Welcome to carlsigmond.com!
My name is Carl Sigmond, and I am the Disability Community Advocate at the FREED Center for Independent Living in Grass Valley, CA. FREED’s mission is to promote independence and self-determination for people with disabilities through person-driven services, collaborative community partnerships and education, and leadership that advocates for fully inclusive communities. We work towards a world where all people, regardless of age or ability, can live, work, and play in their community.
As FREED’s Disability Community Advocate, my role is to a) advocate for local, state, and federal policies that benefit the lives of people with disabilities and all Americans, and b) organize advocacy teams of people with disabilities and our allies to collectively fight for such policies. I work on issues of healthcare, transportation, affordable and accessible housing, community integration, and more. Recently, much of my work has been focused on voting advocacy, outreach, and get-out-the-vote activities leading up to the November 3, 2020 Presidential Election. I also produce and co-host FREED’s monthly radio show, Disability Rap, which airs on KVMR 89.5 FM Nevada City, CA on the first Monday of each month at 6:30 p.m. Pacific Time. It is also available as a podcast.
In addition to my community organizing and public policy advocacy work, I am collaborating with Dr. Jun Wang, the director and principal investigator of the Speech Disorders & Technology Lab at the University of Texas at Austin. We are researching automatic speech recognition (ASR) systems for people with dysarthria (atypical speech). My primary role in the research thus far has been collecting speech data from myself for the lab. To date, I have collected over 50 hours of recordings, and that number is expected to grow. In the near future, I will be expanding my role in the research team by providing feedback on prototypes and collecting speech data from other study participants.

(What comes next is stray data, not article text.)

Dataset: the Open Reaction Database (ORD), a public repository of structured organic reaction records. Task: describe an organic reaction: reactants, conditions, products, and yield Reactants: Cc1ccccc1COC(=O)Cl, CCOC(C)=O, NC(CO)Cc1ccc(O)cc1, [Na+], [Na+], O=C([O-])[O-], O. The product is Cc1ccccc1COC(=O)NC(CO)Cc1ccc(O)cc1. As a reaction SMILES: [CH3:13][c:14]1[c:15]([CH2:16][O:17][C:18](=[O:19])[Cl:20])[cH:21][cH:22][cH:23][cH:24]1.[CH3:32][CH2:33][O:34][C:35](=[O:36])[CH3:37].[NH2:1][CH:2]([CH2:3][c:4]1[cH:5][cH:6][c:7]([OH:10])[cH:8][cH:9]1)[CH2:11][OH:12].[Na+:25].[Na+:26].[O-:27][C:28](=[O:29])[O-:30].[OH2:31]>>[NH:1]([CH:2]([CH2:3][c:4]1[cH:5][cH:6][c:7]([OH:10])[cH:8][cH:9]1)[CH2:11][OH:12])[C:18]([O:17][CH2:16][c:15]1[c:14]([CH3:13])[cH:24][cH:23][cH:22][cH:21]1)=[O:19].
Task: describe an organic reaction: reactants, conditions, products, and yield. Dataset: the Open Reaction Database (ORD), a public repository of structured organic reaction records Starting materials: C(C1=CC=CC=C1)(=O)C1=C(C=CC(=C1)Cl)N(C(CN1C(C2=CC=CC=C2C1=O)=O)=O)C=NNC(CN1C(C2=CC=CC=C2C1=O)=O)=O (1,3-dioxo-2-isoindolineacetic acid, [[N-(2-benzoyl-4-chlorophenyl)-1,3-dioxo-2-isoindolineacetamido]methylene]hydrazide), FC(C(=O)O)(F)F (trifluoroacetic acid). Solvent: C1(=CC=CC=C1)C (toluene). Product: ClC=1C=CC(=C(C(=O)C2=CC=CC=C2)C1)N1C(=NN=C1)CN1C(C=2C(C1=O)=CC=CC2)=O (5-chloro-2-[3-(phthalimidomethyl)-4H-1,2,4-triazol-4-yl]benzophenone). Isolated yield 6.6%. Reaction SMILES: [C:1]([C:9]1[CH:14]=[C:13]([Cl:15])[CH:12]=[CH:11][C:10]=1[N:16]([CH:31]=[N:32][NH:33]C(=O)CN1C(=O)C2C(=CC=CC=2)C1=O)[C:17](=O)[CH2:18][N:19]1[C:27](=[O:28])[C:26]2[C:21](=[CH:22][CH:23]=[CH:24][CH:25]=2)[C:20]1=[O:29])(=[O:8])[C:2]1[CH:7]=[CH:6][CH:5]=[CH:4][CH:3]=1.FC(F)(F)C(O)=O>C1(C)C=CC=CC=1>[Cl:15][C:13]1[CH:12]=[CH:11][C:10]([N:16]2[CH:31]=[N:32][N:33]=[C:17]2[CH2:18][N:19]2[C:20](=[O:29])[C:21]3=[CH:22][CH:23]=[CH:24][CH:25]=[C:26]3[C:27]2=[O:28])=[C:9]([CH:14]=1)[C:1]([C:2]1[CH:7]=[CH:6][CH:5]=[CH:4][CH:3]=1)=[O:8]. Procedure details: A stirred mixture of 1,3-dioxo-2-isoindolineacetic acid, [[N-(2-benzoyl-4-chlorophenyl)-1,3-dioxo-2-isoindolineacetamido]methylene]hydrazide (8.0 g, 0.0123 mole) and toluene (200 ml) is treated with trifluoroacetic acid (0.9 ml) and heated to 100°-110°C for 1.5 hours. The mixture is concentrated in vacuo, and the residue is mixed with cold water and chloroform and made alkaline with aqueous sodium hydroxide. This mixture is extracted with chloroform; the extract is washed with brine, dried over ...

I am also working on a feature-length film about my grandfather, Albert Schatz, who in 1943, discovered the first antibiotic effective against tuberculosis. Streptomycin, as he would name it, saved millions of lives and resulted in the closure of tuberculosis sanitariums around the world. My film looks at my grandfather as a person and parallels his historic discovery with my own quest to discover more about who my grandfather was and the impacts he made on society. Continue reading my bio.
This website contains information about my work and volunteer history, my skills and interests, my disability, and more. I encourage you to check it out and learn about who I am. Please feel free to contact me if you would like to be in touch.
Thank you for visiting my website and have a peaceful day.
| Discovering the Discovery and the Grandfather Who Saved Millions
A forthcoming feature-length documentary about my grandfather, Albert Schatz, who discovered streptomycin, the first antibiotic effective against tuberculosis.
Produced and directed by Carl Sigmond.
A performance of “Feather” at the 37th annual Breitenbush Contact Improvisation Jam.
Choreographed by Carl Sigmond and Katherine Cook. Performed by Jeff Bliss, Katherine Cook, Tom Giebink, Jonathan Lilly, and Carl Sigmond. Video credit: Michael Joplin.